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The first two thirds of Sword of Aragon are a real treat. In the first third of the game, you face neighboring humans, orcs, goblins and other humanoids. Each of these factions uses different tactics, forcing you to adjust your own tactics to the changing circumstances. In the second third of the game, you begin to see more hero units and spellcasters among your enemies, and the terrain maps become more complex, with your opponents laying out ambushes and using flanking maneuvers. This middle part is the true highlight of Sword of Aragon.

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Unfortunately, the game's final third falls a bit on its face. Your final battles against the Tetrada Empire result in them turtling up in their cities with long range archers and spellcasters. As you approach, they can see you coming before you see them, and they will strike so hard that further approach is suicidal. This results in you having to use your mages and archers to slowly wipe out the forces along the edges of their army until the enemy is so reduced in effectiveness that they have no choice but to surrender. Because of this I found the final third of the game boring and uninspired, especially when you consider that my mage had grown so powerful that his Pyro spell covered entire armies from a much further distance than the enemy AI could respond. They just sat there as they were bombed repeatedly until capitulation. If the enemy AI had been programmed to split its forces and attack (which it was smart enough to do in the middle portions of the game) this finale would have been much more challenging.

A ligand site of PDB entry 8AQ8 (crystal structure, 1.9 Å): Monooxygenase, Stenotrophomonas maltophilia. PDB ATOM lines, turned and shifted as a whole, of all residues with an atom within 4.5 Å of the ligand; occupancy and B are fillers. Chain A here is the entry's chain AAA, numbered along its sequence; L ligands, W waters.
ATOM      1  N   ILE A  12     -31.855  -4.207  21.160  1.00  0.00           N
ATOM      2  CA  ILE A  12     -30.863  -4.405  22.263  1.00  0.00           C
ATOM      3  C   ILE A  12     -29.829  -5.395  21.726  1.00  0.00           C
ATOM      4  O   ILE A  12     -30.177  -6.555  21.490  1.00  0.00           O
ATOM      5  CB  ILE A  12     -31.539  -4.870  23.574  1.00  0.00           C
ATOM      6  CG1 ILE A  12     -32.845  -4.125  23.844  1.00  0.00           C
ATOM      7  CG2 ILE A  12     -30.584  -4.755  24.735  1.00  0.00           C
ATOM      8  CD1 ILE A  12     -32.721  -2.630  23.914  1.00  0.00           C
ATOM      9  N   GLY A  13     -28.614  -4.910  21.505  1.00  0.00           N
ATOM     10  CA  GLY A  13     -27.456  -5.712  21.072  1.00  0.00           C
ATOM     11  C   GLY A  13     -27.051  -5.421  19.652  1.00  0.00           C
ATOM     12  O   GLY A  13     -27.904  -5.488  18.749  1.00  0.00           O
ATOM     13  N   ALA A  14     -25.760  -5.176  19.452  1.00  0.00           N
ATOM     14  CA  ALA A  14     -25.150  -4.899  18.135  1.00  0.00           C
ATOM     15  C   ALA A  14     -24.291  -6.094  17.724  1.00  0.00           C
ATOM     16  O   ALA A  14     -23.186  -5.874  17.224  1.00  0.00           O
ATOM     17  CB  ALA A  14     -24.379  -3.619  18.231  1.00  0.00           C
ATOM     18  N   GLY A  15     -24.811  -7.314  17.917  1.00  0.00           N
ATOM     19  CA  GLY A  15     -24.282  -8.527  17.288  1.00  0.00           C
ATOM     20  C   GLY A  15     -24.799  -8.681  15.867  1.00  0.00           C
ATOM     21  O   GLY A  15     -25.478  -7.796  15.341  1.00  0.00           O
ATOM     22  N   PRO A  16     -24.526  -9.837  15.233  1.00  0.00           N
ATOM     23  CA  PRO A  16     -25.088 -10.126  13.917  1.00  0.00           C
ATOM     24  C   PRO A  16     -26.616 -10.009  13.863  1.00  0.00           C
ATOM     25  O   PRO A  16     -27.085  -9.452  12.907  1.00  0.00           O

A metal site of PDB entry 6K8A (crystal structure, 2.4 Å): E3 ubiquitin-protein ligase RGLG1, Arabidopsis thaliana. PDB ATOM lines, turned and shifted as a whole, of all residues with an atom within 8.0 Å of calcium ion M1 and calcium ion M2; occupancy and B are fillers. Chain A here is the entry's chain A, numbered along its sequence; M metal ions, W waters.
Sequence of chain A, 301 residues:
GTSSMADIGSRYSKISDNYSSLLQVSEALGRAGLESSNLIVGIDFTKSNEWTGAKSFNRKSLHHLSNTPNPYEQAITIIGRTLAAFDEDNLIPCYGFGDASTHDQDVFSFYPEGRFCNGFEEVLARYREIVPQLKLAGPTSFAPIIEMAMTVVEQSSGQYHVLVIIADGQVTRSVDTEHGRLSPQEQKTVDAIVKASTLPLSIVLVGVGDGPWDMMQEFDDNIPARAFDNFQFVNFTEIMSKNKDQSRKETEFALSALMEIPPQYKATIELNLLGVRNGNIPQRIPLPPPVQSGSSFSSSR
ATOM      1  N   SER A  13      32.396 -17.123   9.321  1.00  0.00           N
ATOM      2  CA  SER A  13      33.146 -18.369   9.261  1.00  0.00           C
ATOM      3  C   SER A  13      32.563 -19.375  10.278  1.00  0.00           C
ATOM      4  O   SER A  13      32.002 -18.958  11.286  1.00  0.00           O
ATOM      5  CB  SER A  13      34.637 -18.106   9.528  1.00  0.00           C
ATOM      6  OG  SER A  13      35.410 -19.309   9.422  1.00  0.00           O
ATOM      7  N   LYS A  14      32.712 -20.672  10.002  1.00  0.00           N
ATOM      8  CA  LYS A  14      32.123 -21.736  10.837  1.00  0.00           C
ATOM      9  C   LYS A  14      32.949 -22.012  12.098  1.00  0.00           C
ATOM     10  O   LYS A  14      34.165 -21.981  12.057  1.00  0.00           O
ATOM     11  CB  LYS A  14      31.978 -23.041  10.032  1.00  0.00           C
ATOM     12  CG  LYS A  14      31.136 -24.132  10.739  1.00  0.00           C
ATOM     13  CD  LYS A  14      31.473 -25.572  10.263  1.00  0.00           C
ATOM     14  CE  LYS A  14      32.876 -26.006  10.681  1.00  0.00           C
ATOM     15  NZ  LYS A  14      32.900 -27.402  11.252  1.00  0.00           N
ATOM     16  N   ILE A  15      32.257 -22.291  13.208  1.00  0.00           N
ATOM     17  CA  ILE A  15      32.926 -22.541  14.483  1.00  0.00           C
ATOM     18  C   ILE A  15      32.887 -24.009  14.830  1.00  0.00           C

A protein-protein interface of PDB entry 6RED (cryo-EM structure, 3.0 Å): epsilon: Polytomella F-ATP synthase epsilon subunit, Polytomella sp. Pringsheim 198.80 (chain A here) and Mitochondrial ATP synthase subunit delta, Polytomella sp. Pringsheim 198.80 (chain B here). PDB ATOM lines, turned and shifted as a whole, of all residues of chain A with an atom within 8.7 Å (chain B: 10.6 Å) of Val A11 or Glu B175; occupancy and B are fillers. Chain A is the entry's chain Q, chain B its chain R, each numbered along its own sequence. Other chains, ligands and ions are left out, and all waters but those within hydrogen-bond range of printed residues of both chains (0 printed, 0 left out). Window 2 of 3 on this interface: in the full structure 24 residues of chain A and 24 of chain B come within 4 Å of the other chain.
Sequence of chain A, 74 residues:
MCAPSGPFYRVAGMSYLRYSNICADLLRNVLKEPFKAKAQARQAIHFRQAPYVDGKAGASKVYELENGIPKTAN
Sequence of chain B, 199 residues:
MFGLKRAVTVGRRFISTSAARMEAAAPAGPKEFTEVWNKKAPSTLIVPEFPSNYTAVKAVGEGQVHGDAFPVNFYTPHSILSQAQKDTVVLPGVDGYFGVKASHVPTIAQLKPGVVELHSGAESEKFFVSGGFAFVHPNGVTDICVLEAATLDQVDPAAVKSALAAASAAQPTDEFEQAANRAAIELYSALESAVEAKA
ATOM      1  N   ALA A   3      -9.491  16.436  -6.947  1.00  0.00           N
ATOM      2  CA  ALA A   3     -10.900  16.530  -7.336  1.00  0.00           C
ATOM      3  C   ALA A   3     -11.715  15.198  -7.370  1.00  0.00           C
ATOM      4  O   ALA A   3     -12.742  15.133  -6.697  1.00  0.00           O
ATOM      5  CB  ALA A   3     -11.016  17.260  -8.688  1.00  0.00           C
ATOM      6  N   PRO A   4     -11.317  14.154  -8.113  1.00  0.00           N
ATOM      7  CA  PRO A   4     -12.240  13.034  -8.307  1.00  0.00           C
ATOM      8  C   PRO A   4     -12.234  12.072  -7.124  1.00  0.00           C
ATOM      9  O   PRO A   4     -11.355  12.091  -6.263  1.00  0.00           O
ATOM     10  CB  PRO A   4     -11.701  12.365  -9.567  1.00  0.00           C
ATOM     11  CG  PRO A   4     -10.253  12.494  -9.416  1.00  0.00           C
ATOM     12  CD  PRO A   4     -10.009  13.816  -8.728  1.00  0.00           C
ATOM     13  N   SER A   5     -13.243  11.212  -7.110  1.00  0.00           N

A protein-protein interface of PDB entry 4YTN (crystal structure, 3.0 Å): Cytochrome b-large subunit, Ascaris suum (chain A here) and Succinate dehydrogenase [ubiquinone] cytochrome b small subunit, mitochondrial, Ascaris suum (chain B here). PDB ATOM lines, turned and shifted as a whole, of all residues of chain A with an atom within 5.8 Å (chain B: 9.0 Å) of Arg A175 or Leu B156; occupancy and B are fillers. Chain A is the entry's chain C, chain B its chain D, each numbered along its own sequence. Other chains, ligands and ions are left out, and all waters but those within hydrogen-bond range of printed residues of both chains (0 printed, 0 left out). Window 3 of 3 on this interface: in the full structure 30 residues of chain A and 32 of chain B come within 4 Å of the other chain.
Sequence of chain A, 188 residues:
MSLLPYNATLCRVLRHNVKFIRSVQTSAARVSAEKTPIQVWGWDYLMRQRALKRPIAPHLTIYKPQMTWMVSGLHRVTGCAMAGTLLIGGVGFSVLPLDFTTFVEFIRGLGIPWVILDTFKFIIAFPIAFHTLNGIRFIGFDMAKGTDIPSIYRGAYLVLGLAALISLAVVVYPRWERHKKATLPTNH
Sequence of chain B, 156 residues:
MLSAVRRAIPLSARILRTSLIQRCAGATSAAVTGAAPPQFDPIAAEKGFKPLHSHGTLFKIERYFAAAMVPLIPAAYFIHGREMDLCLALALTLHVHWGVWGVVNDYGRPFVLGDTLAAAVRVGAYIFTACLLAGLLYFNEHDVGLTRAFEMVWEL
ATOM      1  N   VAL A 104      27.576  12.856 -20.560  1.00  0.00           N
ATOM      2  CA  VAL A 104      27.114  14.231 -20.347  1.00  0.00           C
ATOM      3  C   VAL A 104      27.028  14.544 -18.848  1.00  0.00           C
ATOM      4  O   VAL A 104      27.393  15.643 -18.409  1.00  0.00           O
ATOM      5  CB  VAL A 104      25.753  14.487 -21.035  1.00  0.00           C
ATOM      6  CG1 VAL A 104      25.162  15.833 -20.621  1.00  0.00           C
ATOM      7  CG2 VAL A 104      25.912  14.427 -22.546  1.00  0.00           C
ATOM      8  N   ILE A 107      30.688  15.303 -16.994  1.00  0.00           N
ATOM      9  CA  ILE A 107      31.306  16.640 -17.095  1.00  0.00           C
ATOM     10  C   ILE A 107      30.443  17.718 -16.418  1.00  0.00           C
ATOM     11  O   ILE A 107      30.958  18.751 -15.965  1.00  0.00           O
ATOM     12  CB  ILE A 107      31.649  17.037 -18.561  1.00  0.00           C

So, despite these disappointing final battles, do I still recommend the game? Emphatically, yes. Sword of Aragon is a linear enough affair that it is fairly obvious to the player which problems need to be be tackled first, yet with enough randomness in how events unfold to ensure replay value. It has enough flexibility to allow you to play as a benevolent ruler or as a terrible tyrant. The quests are varied enough to be interesting, with choices and consequences that must be taken seriously. Sword of Aragon is an experience like no other, and since there don't appear to be any Kickstarters or indie developers intent on reviving it, the only way you are going to be able to experience it yourself is if you suppress your prejudices against older games with primitive UIs and limited graphics and sound, and download it today from your favorite abandonware site.

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For more information, check out my Let's Play of Sword of Aragon here on RPG Codex: http://www.rpgcodex.net/forums/index.php?threads/sword-of-aragon-with-a-codexian-war-council.93069/